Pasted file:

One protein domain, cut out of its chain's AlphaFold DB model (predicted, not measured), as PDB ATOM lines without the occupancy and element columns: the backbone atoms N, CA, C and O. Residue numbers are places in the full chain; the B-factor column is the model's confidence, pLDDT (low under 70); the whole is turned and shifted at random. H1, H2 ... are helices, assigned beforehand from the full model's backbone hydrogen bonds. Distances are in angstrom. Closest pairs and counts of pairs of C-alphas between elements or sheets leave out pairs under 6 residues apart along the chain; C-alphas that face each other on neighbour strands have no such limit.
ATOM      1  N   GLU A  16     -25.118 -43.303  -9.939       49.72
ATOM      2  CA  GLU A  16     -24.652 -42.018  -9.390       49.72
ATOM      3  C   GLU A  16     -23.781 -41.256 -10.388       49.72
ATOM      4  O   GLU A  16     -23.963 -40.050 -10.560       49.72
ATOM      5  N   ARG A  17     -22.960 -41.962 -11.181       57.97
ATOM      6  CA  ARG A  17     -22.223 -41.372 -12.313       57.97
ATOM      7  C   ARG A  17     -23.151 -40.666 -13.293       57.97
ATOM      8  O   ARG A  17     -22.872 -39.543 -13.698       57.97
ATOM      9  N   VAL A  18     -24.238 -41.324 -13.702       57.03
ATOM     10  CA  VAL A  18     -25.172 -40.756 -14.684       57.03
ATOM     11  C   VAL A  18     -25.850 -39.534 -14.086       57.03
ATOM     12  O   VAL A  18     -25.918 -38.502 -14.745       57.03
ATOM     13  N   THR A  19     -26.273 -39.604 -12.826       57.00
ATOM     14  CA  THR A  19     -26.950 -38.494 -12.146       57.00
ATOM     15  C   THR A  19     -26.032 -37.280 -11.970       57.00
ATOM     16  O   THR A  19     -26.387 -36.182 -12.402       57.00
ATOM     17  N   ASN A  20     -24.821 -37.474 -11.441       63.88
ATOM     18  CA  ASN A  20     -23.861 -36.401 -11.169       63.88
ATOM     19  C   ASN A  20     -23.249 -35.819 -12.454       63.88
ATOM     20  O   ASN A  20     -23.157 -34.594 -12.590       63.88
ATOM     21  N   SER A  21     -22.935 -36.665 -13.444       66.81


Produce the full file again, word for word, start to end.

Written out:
One protein domain, cut out of its chain's AlphaFold DB model (predicted, not measured), as PDB ATOM lines without the occupancy and element columns: the backbone atoms N, CA, C and O. Residue numbers are places in the full chain; the B-factor column is the model's confidence, pLDDT (low under 70); the whole is turned and shifted at random. H1, H2 ... are helices, assigned beforehand from the full model's backbone hydrogen bonds. Distances are in angstrom. Closest pairs and counts of pairs of C-alphas between elements or sheets leave out pairs under 6 residues apart along the chain; C-alphas that face each other on neighbour strands have no such limit.
ATOM      1  N   GLU A  16     -25.118 -43.303  -9.939       49.72
ATOM      2  CA  GLU A  16     -24.652 -42.018  -9.390       49.72
ATOM      3  C   GLU A  16     -23.781 -41.256 -10.388       49.72
ATOM      4  O   GLU A  16     -23.963 -40.050 -10.560       49.72
ATOM      5  N   ARG A  17     -22.960 -41.962 -11.181       57.97
ATOM      6  CA  ARG A  17     -22.223 -41.372 -12.313       57.97
ATOM      7  C   ARG A  17     -23.151 -40.666 -13.293       57.97
ATOM      8  O   ARG A  17     -22.872 -39.543 -13.698       57.97
ATOM      9  N   VAL A  18     -24.238 -41.324 -13.702       57.03
ATOM     10  CA  VAL A  18     -25.172 -40.756 -14.684       57.03
ATOM     11  C   VAL A  18     -25.850 -39.534 -14.086       57.03
ATOM     12  O   VAL A  18     -25.918 -38.502 -14.745       57.03
ATOM     13  N   THR A  19     -26.273 -39.604 -12.826       57.00
ATOM     14  CA  THR A  19     -26.950 -38.494 -12.146       57.00
ATOM     15  C   THR A  19     -26.032 -37.280 -11.970       57.00
ATOM     16  O   THR A  19     -26.387 -36.182 -12.402       57.00
ATOM     17  N   ASN A  20     -24.821 -37.474 -11.441       63.88
ATOM     18  CA  ASN A  20     -23.861 -36.401 -11.169       63.88
ATOM     19  C   ASN A  20     -23.249 -35.819 -12.454       63.88
ATOM     20  O   ASN A  20     -23.157 -34.594 -12.590       63.88
ATOM     21  N   SER A  21     -22.935 -36.665 -13.444       66.81